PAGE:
WASHINGTON - When U.S. National Security Adviser John Bolton rolled out the United States’ new Africa strategy last week, he used the occasion to identify China as an imminent threat to both American and African interests.
At different points in prepared remarks delivered at the Heritage Foundation, Bolton characterized China’s presence in Africa as predatory, opportunistic and power-hungry.
He focused on Chinese involvement in Djibouti, where Beijing has built its first overseas military base, and Zambia, where rumors have swirled since September that unsustainable debt will force the mineral-rich country to hand its state-owned power company, ZESCO, over to China.
Both Zambian and Chinese officials have denied a takeover, yet Bolton was adamant that African nations will pay dearly for Beijing’s ambitions, if the United States doesn’t step up.
But U.S. jabs are unlikely to change Sino-Africa dynamics, which have been developing for more than a half century, Yun Sun, the director of the China program and co-director of the East Asia program at the Stimson Center, told VOA.
Bolton is just the latest U.S. official to ring alarm bells about China’s presence in Africa.
Last month, two members of the Senate Foreign Relations Committee, Sens. Marco Rubio and Chris Coons, wrote a letter to Secretary of State Mike Pompeo and Secretary of Defense James Mattis expressing concerns that China might take over a strategic shipping container terminal in Djibouti.
Gen. Thomas D. Waldhauser, the commander of United States Africa Command, first raised concerns about the terminal in statements to the Senate Armed Services Committee in March.
But U.S. grievances haven’t yet shaped how China does business with Africa, Sun said.
“When the Chinese look at their lending practices in Africa, what they care more about is the reaction within the recipient countries,” she said.
African nations’ concerns might differ from Washington’s. And as long as countries like Zambia are willing to work with China, Sun said, U.S. grievances aren’t likely to sway Beijing’s decision-making. “The Chinese reaction will be that, ‘If you don’t like what we do, why don’t you offer then an alternative?’ ”
Sun said it’s unlikely China has intentionally pushed African nations into debt distress.
“Although the Chinese government is an authoritarian government, it doesn’t mean that their investment does not require any return,” Sun said.
Beijing has put tens of billions of dollars in taxpayer money and foreign reserves on the line for African infrastructure projects, and China doesn’t want to find itself in “lending traps” any more than African countries want to be in “debt traps,” Sun added.
“If you owe the bank $1 million, you are in trouble; but if you owe the bank $1 billion, the bank is in trouble,” Sun said. “I think ‘debt trap’ and ‘lending trap’ are two sides of the same coin.”
Beijing also has a track record of forgiving debt, Sun said, and adjusting terms to make defaulting less likely. At this year’s Forum on China-Africa Cooperation, for example, Chinese President Xi Jinping struck a deal with Ethiopian Prime Minister Abiy Ahmed to double the payback timetable for the multi-billion dollar loan used to construct a railway from Addis Ababa, the capital, to neighboring Djibouti.
The United States isn’t alone in its criticism of China. In campaign speeches, opposition parties across Africa often point to the problems ruling parties’ alliances with Beijing have caused in their countries.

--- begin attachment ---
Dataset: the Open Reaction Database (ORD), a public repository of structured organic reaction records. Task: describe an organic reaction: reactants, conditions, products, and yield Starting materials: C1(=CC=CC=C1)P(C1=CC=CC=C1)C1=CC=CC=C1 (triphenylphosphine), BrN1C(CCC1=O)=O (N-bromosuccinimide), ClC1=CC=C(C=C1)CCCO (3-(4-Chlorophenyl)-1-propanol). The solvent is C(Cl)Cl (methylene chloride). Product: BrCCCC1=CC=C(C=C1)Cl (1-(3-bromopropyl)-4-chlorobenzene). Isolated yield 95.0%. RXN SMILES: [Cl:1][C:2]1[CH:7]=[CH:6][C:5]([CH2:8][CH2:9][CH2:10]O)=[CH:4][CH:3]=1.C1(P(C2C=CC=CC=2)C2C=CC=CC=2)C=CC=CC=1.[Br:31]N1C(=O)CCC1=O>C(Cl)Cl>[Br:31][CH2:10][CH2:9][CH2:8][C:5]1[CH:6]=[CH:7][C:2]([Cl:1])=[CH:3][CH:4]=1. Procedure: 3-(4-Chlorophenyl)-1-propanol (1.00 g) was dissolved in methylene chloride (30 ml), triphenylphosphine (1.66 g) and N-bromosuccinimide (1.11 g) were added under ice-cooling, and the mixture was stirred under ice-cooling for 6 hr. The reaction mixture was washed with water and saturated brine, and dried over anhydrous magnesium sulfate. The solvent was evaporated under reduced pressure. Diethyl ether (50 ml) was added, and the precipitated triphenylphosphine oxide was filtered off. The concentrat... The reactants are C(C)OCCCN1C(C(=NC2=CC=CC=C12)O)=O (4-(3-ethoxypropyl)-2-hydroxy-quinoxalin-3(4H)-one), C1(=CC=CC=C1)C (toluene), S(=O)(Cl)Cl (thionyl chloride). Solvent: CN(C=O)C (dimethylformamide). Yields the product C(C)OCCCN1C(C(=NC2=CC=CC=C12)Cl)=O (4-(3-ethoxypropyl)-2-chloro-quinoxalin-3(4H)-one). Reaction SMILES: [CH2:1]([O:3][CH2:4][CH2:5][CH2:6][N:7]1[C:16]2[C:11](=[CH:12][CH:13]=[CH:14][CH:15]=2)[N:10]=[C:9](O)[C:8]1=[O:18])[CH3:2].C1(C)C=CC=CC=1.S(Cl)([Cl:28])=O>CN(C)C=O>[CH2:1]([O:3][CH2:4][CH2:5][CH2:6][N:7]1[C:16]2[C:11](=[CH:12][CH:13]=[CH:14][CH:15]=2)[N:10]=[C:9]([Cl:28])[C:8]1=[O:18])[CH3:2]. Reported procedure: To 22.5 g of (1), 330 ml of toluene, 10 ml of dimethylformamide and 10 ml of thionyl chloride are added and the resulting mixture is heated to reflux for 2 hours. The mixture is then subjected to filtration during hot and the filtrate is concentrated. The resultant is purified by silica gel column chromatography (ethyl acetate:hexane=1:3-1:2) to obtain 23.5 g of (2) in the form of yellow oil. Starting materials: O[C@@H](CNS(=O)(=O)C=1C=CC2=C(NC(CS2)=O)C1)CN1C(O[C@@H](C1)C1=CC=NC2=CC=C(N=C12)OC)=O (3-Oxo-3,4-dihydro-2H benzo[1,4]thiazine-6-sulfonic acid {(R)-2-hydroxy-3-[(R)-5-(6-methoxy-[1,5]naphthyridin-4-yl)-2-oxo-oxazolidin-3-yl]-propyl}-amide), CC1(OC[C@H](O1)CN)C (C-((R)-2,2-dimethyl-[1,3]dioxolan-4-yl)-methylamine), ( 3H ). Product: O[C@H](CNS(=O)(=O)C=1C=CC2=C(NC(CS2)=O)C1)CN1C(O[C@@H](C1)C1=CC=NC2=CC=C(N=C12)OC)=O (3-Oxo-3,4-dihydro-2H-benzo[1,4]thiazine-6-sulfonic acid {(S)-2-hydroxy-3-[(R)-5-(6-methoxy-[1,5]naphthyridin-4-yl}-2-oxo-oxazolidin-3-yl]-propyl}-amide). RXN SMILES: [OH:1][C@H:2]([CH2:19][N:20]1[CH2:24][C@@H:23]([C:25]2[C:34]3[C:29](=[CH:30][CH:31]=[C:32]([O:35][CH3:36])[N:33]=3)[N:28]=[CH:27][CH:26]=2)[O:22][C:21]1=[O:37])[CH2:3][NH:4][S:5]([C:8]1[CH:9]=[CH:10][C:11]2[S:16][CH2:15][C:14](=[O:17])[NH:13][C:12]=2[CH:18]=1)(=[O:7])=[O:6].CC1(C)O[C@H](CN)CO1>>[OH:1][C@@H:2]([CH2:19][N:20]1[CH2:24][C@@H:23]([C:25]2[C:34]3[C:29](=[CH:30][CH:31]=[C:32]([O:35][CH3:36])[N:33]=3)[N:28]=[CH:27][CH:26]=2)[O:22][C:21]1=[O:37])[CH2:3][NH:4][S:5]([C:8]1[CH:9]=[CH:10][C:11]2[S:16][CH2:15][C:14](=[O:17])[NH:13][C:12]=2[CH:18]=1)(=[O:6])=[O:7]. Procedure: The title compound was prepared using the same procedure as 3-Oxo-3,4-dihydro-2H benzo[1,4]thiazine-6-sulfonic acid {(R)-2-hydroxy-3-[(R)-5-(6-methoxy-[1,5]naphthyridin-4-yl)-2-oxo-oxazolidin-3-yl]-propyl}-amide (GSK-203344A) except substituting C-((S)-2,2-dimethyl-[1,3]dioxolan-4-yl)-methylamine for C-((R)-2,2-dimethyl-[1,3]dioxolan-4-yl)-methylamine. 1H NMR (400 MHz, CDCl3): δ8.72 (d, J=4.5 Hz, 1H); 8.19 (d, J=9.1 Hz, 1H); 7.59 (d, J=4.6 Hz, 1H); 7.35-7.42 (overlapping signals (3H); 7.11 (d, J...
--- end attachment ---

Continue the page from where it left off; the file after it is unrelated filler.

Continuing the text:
That was true in Zambia’s general elections in 2008 and 2011, Sun said. But the concerns have a way of fading when opposition parties assume power. Once they take over government, Sun said, they discover working with China is non-negotiable.
“China is not a dispensable partner in the process,” Sun said.
But criticisms of Beijing continue to punctuate campaign rallying cries, not only across Africa but also in Southeast Asia and, in the 2016 general election, in the United States.
“I think the Chinese are used to the fact that, during political transitions, China will be used as a punching bag,” Sun said.
But for resource-strapped countries looking to develop much-needed infrastructure projects, the Chinese model hasn’t lost any of its luster. Beijing offers easy cash and requires little in the way of governance or transparency.
Loans are easy to adopt, and the implications of financing don’t come to fruition until much later. In some cases, Chinese money is the only financing African nations have available.
Beijing’s footprint in Zambia, and most other African countries, can’t be disputed, Sun said.
African leaders know the money Chinese lends isn’t free, Sun said. But that doesn’t mean they’ll have the foresight — or political will — to navigate both short- and long-term risks.
Some deals may well compromise countries’ sovereignty, even if that isn’t Beijing’s aim. “I think there’s also a key question in terms of whether the African governments are making the right choices,” Sun said.
And Sino-Africa relations have faced various headwinds in recent months.
Ongoing investigations into corruption in Kenya have led to arrests of both Kenyan and Chinese officials.
Allegations of Chinese hacking at the African Union headquarters put a pall over what was billed as a gift of goodwill to the continent.
And last week, Zambian President Edgar Lungu likened Chinese to “cockroaches” — resilient but unavoidable — in off-the-cuff comments at a dinner, the Lusaka Times reported.
Despite these setbacks, sharp rhetoric from the U.S. isn’t likely to sway dynamics in Zambia and beyond, Sun said. For real influence, the West should not just lobby African governments to see Chinese loans as “evil gifts,” but provide appealing alternatives, she added.